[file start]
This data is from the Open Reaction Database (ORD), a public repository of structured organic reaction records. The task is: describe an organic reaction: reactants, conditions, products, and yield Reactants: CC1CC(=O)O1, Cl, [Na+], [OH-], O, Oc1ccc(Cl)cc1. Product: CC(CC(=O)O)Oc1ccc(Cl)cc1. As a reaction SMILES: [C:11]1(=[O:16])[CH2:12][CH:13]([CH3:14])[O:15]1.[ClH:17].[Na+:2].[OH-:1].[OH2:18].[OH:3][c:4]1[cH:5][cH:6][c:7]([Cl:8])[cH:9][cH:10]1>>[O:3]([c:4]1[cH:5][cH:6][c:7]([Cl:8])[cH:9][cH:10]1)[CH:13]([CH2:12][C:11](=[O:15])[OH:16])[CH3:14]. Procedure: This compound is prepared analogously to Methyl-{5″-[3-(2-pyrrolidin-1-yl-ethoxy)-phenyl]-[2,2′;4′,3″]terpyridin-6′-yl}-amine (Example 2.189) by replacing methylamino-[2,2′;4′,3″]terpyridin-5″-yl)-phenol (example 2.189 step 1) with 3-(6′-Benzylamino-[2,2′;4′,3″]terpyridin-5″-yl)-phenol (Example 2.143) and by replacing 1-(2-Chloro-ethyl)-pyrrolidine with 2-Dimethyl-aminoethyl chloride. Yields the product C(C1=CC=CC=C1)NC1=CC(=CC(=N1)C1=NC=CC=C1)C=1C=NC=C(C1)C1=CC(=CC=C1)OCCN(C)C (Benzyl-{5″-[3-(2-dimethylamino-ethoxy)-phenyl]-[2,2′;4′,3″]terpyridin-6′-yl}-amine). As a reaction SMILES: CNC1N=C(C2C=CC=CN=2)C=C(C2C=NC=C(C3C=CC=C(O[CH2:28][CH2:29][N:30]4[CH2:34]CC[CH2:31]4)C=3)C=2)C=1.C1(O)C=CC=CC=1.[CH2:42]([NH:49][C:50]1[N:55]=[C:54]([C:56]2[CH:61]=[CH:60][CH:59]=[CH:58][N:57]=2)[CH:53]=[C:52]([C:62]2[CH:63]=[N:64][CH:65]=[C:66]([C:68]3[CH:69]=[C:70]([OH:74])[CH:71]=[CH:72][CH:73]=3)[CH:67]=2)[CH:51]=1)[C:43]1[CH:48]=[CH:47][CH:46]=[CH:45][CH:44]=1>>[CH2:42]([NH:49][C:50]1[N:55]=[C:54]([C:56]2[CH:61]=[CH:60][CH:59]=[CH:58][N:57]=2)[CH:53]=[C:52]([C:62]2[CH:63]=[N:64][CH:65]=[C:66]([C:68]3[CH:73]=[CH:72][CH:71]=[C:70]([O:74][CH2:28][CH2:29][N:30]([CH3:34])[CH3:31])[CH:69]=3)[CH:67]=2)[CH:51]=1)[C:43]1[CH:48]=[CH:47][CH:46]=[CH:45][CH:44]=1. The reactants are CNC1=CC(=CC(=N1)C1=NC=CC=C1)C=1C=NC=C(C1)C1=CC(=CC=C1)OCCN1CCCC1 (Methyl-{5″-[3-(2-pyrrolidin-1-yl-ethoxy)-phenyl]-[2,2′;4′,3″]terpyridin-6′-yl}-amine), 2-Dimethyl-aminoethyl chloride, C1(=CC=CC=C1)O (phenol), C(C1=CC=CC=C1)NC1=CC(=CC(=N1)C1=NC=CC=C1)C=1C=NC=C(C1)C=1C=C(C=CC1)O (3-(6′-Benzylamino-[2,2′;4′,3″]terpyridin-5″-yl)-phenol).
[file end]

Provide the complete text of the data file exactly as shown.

This data is from the Open Reaction Database (ORD), a public repository of structured organic reaction records. The task is: describe an organic reaction: reactants, conditions, products, and yield Reactants: CC1CC(=O)O1, Cl, [Na+], [OH-], O, Oc1ccc(Cl)cc1. Product: CC(CC(=O)O)Oc1ccc(Cl)cc1. As a reaction SMILES: [C:11]1(=[O:16])[CH2:12][CH:13]([CH3:14])[O:15]1.[ClH:17].[Na+:2].[OH-:1].[OH2:18].[OH:3][c:4]1[cH:5][cH:6][c:7]([Cl:8])[cH:9][cH:10]1>>[O:3]([c:4]1[cH:5][cH:6][c:7]([Cl:8])[cH:9][cH:10]1)[CH:13]([CH2:12][C:11](=[O:15])[OH:16])[CH3:14]. Procedure: This compound is prepared analogously to Methyl-{5″-[3-(2-pyrrolidin-1-yl-ethoxy)-phenyl]-[2,2′;4′,3″]terpyridin-6′-yl}-amine (Example 2.189) by replacing methylamino-[2,2′;4′,3″]terpyridin-5″-yl)-phenol (example 2.189 step 1) with 3-(6′-Benzylamino-[2,2′;4′,3″]terpyridin-5″-yl)-phenol (Example 2.143) and by replacing 1-(2-Chloro-ethyl)-pyrrolidine with 2-Dimethyl-aminoethyl chloride. Yields the product C(C1=CC=CC=C1)NC1=CC(=CC(=N1)C1=NC=CC=C1)C=1C=NC=C(C1)C1=CC(=CC=C1)OCCN(C)C (Benzyl-{5″-[3-(2-dimethylamino-ethoxy)-phenyl]-[2,2′;4′,3″]terpyridin-6′-yl}-amine). As a reaction SMILES: CNC1N=C(C2C=CC=CN=2)C=C(C2C=NC=C(C3C=CC=C(O[CH2:28][CH2:29][N:30]4[CH2:34]CC[CH2:31]4)C=3)C=2)C=1.C1(O)C=CC=CC=1.[CH2:42]([NH:49][C:50]1[N:55]=[C:54]([C:56]2[CH:61]=[CH:60][CH:59]=[CH:58][N:57]=2)[CH:53]=[C:52]([C:62]2[CH:63]=[N:64][CH:65]=[C:66]([C:68]3[CH:69]=[C:70]([OH:74])[CH:71]=[CH:72][CH:73]=3)[CH:67]=2)[CH:51]=1)[C:43]1[CH:48]=[CH:47][CH:46]=[CH:45][CH:44]=1>>[CH2:42]([NH:49][C:50]1[N:55]=[C:54]([C:56]2[CH:61]=[CH:60][CH:59]=[CH:58][N:57]=2)[CH:53]=[C:52]([C:62]2[CH:63]=[N:64][CH:65]=[C:66]([C:68]3[CH:73]=[CH:72][CH:71]=[C:70]([O:74][CH2:28][CH2:29][N:30]([CH3:34])[CH3:31])[CH:69]=3)[CH:67]=2)[CH:51]=1)[C:43]1[CH:48]=[CH:47][CH:46]=[CH:45][CH:44]=1. The reactants are CNC1=CC(=CC(=N1)C1=NC=CC=C1)C=1C=NC=C(C1)C1=CC(=CC=C1)OCCN1CCCC1 (Methyl-{5″-[3-(2-pyrrolidin-1-yl-ethoxy)-phenyl]-[2,2′;4′,3″]terpyridin-6′-yl}-amine), 2-Dimethyl-aminoethyl chloride, C1(=CC=CC=C1)O (phenol), C(C1=CC=CC=C1)NC1=CC(=CC(=N1)C1=NC=CC=C1)C=1C=NC=C(C1)C=1C=C(C=CC1)O (3-(6′-Benzylamino-[2,2′;4′,3″]terpyridin-5″-yl)-phenol).